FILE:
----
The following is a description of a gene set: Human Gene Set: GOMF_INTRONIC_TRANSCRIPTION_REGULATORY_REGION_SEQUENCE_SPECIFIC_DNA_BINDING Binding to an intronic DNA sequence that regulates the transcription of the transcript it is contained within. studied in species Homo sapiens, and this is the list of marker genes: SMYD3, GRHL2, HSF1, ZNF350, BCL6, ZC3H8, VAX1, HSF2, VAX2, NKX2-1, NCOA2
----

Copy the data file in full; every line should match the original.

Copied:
The following is a description of a gene set: Human Gene Set: GOMF_INTRONIC_TRANSCRIPTION_REGULATORY_REGION_SEQUENCE_SPECIFIC_DNA_BINDING Binding to an intronic DNA sequence that regulates the transcription of the transcript it is contained within. studied in species Homo sapiens, and this is the list of marker genes: SMYD3, GRHL2, HSF1, ZNF350, BCL6, ZC3H8, VAX1, HSF2, VAX2, NKX2-1, NCOA2